Glass recycling was halted in Sylvan Lake due to the market drying up. At the recent meeting of council it was announced a new agreement has been put into place to once again begin recycling glass items. Photo courtesy of Pixabay

Glass recycling to make a return in Sylvan Lake

Sylvan Lake has entered an agreement with a company in B.C. to collect glass items

After the uproar surrounding the announcement glass items will no longer be accepted in the recycling program, Town staff began to look for a solution.

Following the announcement of June 14, conversations began surrounding the problem. Through online comments and questions, Sylvan Lake residents suggested looking at what the town’s neighbours have done in the same situation.

“It was during a discussion on social media when a resident suggested contacting a nearby town, who had recently resolved their glass recycling issue,” said John Watson, operations manager with the Town.

The Town of Innisfail found themselves in the same situation as Sylvan Lake and many other communities when it came to recycling glass items.

Innisfail joined forces with a company to collect glass waste and rolled out the new program this month.

Town of Sylvan Lake staff have come to an arrangement with United Concrete & Gravel from British Columbia to collect the Town’s glass waste.

“According to United Concrete & Gravel, they have been using crushed and filtered glass as sandblasting material for over 20 years. They also state that the Alberta oil industry is a significant user of their product,” Watson said.

A downside is the lack of curbside collection for residents. Instead Sylvan Lake residents will be asked to take their glass items to the Waste Transfer Site for “no-charge disposal.”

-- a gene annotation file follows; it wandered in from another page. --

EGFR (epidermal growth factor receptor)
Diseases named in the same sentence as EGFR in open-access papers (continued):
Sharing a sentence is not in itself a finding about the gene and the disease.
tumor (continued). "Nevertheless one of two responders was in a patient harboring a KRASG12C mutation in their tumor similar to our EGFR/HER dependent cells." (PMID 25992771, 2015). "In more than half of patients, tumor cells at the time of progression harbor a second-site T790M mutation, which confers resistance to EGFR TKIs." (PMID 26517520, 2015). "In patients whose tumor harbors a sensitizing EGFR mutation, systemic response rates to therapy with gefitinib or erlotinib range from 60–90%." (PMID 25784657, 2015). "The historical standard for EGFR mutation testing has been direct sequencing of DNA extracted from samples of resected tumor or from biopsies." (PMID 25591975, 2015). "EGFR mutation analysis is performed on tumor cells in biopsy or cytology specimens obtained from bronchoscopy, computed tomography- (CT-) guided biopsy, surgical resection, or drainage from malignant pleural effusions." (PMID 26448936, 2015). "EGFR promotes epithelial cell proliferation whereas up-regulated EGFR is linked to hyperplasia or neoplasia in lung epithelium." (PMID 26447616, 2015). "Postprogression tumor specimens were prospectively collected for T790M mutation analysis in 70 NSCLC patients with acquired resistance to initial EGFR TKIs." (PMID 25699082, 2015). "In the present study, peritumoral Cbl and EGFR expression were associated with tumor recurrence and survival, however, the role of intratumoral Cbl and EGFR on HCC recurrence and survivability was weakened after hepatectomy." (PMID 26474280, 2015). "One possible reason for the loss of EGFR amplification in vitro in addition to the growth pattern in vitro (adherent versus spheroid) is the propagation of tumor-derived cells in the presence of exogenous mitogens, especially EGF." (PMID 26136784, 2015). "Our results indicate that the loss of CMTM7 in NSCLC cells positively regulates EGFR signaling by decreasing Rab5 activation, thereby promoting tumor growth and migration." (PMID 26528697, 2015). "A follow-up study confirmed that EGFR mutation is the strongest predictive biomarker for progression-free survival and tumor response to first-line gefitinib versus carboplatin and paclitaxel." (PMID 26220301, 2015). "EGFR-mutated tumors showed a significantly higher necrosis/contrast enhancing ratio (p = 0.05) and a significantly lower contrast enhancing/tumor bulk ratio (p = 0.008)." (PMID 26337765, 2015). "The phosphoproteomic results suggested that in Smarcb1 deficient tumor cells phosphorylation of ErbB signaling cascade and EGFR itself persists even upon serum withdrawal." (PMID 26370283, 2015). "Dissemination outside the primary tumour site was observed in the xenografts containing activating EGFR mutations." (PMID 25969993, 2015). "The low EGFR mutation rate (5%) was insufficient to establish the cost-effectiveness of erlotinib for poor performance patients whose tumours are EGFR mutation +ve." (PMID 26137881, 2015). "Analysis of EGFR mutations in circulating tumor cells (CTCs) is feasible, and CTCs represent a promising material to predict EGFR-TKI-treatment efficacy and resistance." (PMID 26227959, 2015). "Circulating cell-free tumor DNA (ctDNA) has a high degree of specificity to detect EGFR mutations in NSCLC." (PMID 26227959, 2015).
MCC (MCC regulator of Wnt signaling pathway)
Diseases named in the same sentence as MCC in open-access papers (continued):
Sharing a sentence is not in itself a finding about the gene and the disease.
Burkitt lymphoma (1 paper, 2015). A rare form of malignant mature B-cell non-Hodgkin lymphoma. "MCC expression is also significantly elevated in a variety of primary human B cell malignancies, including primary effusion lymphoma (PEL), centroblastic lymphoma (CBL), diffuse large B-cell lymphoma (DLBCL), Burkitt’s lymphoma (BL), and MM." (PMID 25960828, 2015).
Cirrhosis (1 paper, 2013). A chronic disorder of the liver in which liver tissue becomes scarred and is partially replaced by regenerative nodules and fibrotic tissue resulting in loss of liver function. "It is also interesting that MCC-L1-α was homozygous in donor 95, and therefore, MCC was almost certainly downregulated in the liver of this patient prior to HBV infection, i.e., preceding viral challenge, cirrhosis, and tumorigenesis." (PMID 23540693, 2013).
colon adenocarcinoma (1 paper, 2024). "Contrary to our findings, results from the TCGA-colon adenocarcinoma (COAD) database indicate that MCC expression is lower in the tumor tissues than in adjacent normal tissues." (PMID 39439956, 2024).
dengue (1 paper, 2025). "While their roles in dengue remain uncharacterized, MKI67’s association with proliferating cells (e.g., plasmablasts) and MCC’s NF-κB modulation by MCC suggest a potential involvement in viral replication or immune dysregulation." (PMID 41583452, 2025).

Watson says a second glass collection bin will be placed at the recycle depot on 60 Street, which will have 24-hour access.

He added additional glass recycling bins my be added at other locations if it is deemed necessary for public convenience.

“Although drop-off bins involves more effort from the public, it is a viable alternative for environmentally conscious residents to recycle glass products rather than land-filling,” said Watson.

There is no formal agreement in place between the Town and United Concrete & Gravel, either party can opt out of the service at any time.

Watson added with Fogdog Energy potentially taking over waste collection next year, the Town was prepared to look over other avenues for glass recycling as Fogdog cannot breakdown those items.

United Concrete & Gravel does not charge for glass tippage, whoever there is a charge of $60 per tonne to transport the glass to Quesnel, B.C.

“The current cost to the Town for landfilling glass is $135 per tonne, while the previous cost for recycling glass was $169 per tonne,” Watson said adding the Town currently generates about 12 tonnes of glass waste each year.

Watson says glass items can be dropped off at the Waste Transfer Site starting this week, and the second bin will be added in a few weeks.

United Concrete & Gravel will begin to collect the glass within a few weeks of the bins being put into place.

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